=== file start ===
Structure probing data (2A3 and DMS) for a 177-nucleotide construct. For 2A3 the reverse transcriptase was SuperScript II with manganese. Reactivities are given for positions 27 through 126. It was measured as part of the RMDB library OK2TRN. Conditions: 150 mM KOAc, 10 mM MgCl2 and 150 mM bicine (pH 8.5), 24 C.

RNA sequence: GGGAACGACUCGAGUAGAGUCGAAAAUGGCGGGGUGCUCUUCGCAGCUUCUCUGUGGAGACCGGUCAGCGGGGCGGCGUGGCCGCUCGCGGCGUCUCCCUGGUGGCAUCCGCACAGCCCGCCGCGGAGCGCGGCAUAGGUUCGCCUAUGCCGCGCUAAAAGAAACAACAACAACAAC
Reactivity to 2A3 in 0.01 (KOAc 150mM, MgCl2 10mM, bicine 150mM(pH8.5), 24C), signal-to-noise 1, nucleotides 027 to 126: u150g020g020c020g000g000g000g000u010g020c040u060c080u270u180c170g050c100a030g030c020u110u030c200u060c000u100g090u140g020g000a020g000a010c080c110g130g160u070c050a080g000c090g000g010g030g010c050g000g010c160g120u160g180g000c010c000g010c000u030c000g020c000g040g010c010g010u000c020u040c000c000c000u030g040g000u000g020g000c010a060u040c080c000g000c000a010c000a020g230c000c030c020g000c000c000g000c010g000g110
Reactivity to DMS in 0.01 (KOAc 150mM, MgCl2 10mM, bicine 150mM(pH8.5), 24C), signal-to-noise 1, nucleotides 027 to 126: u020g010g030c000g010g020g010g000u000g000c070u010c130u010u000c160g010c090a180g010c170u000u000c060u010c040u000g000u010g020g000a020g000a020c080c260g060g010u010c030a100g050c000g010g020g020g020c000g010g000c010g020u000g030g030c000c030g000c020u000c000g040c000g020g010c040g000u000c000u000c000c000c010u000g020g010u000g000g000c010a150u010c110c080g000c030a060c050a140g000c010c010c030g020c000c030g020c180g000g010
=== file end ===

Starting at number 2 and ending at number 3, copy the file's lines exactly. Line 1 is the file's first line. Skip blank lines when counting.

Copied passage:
RNA sequence: GGGAACGACUCGAGUAGAGUCGAAAAUGGCGGGGUGCUCUUCGCAGCUUCUCUGUGGAGACCGGUCAGCGGGGCGGCGUGGCCGCUCGCGGCGUCUCCCUGGUGGCAUCCGCACAGCCCGCCGCGGAGCGCGGCAUAGGUUCGCCUAUGCCGCGCUAAAAGAAACAACAACAACAAC
Reactivity to 2A3 in 0.01 (KOAc 150mM, MgCl2 10mM, bicine 150mM(pH8.5), 24C), signal-to-noise 1, nucleotides 027 to 126: u150g020g020c020g000g000g000g000u010g020c040u060c080u270u180c170g050c100a030g030c020u110u030c200u060c000u100g090u140g020g000a020g000a010c080c110g130g160u070c050a080g000c090g000g010g030g010c050g000g010c160g120u160g180g000c010c000g010c000u030c000g020c000g040g010c010g010u000c020u040c000c000c000u030g040g000u000g020g000c010a060u040c080c000g000c000a010c000a020g230c000c030c020g000c000c000g000c010g000g110